Phil Mickelson showed off the Claret Jug on Wall Street.
Phil Mickelson is always one of the biggest stories in golf, and 2013 was no different.
He won early in the year at the Waste Management Phoenix Open and then made headlines with his off-the-cuff California tax comments. He made more headlines when he once again came up short in a U.S. Open, finishing runner-up for the sixth time. However, he did collect his first-ever win in Europe at the Aberdeen Scottish Open the week prior to the Open Championship.
Golf fans were also glued to their television screens when he put together one of the all-time best rounds in golf on Sunday in the Open Championship. Mickelson has won 42 PGA Tour titles and over $73 million over the years, but his final round at Muirfield had to be one of the most satisfying moments in his illustrious career.
Phil Mickelson is the ultimate entertainer. He is fun to watch and even more fun to write about.
Henrik Stenson won the Tour Championship and the FedEx Cup.
Not too many golf media types were talking about Henrik Stenson at the beginning of the year, but he was filling up media copy by the end of it.
Stenson had fallen outside the top-200 in the world in early 2012. He won the South Africa Open on the European Tour in November last year, and that began a run that saw him win two tournaments in the FedEx Cup playoffs.
He began his ascension to No. 4 in the world with runner-up finishes at both the Open Championship and the WGC-Bridgestone. A third-place finish at the PGA Championship preceded wins at both the Deutsche Bank and the Tour Championship.
Stenson won over $6 million plus the $10 million bonus for the FedEx Cup win this year. He also amazed everyone with his dry humor and dazzling ball-striking performances.
Stenson's second rebound from the depths of golf's despair and phenomenal success made him one of the top stories of the year.
Vijay Singh used illegal Deer Antler Spray.
Rules violations dominated the headlines throughout the entire golf season.
It began with a penalty assessed on Tiger Woods in his first start of the season in Abu Dhabi, causing him to miss the cut.
Then, Vijay Singh was suspended for using a banned substance—before the suspension was eventually dropped by the tour, when deer antler spray was removed from the banned list.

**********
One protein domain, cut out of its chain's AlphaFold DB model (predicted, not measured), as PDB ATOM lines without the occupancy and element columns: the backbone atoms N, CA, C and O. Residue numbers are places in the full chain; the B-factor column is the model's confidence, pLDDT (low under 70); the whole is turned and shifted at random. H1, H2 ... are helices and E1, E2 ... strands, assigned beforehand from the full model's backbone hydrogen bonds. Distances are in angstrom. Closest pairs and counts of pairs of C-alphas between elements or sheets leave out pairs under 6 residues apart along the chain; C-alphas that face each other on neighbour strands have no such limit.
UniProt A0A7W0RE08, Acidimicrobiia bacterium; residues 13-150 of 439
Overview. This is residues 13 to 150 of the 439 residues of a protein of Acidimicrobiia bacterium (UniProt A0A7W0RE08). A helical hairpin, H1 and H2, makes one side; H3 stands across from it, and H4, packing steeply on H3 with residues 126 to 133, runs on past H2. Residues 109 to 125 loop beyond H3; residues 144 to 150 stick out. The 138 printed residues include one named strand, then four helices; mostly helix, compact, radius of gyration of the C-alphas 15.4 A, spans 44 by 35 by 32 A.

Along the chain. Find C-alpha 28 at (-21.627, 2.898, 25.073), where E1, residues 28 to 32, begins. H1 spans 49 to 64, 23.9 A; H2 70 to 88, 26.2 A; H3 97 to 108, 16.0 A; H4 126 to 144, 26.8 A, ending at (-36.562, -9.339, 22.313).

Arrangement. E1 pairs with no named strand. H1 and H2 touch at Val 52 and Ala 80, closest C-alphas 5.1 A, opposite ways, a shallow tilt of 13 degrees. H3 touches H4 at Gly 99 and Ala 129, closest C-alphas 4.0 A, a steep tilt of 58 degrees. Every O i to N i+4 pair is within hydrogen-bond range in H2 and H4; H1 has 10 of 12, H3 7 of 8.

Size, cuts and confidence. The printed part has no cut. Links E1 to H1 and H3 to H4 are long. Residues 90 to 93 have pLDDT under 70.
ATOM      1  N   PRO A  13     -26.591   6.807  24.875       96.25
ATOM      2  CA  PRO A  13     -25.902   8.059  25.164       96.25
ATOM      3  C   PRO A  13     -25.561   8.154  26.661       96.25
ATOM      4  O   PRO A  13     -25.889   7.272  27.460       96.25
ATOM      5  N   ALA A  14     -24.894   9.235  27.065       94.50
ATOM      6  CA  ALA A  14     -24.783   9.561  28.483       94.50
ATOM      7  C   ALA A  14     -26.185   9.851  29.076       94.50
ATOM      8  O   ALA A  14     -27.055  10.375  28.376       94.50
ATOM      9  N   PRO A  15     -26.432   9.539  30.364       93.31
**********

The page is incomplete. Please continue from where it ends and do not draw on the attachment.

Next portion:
After that, Woods again was assessed a two-shot penalty for an incorrect drop in the Masters after a viewer called in the discretion. Television viewers again became part of the golf action when they alerted rules officials of Woods causing his ball to move at the BMW Championship.
What other sport allows television fans to call in rules violations? With every shot being closely watched by rules officials on site, why can't they get it right?
Tiger Woods is even more closely scrutinized than any other player and seems to be receiving an unequal amount of these penalties.
Jordan Spieth went from no status to Presidents Cup Team member.
Rookie Jordan Spieth made headlines and accomplished one of the most meteoric rises in PGA Tour history.
Very few players are able to earn their PGA Tour cards without first qualifying via Q-School or the Web.com Tour. However, Spieth started the year right out of the University of Texas with no status on any professional tour, and he ended the year at No. 8 in the FedEx Cup standings.
Along the way, he collected a win at the John Deere Classic and nine top-10 finishes, including three runners-up. He also earned $3.8 million this season and established himself as one of the marquee names in golf.
He is only 20 years old and should be making headlines for many years to come.
Lindsey Vonn walked Muirfield with Tiger Woods.
Five wins, rules violations, injuries and a high-profile girlfriend kept Tiger Woods at the top of golf headlines once again this year.
He rebounded from a missed cut in Abu Dhabi with a win at one of his favorite tournaments, the Farmers Insurance Open at Torrey Pines. More wins followed at the WGC-Cadillac, the Arnold Palmer Invitational, the Players and the WGC-Bridgestone.
Although he failed to win a major title again this year, he did end the regular season ranked No. 1 in the FedEx Cup standings and rose to the top spot on the Official World Golf Rankings.
Woods had three unpleasant rules violation incidents that were highly publicized in Abu Dhabi, the Masters and the BMW Championship, though.
He also sustained an elbow injury at the U.S. Open that garnered headlines. Then, a back spasm brought him to his knees and nearly out of the FedEx Cup playoffs.
Being in front of cameras with his girlfriend Lindsey Vonn and his children while making appearances at golf tournaments also keeps Woods in the media spotlight.
Tiger Woods has moved golf to the forefront of sports media, and he will continue to be the biggest story in golf in the future.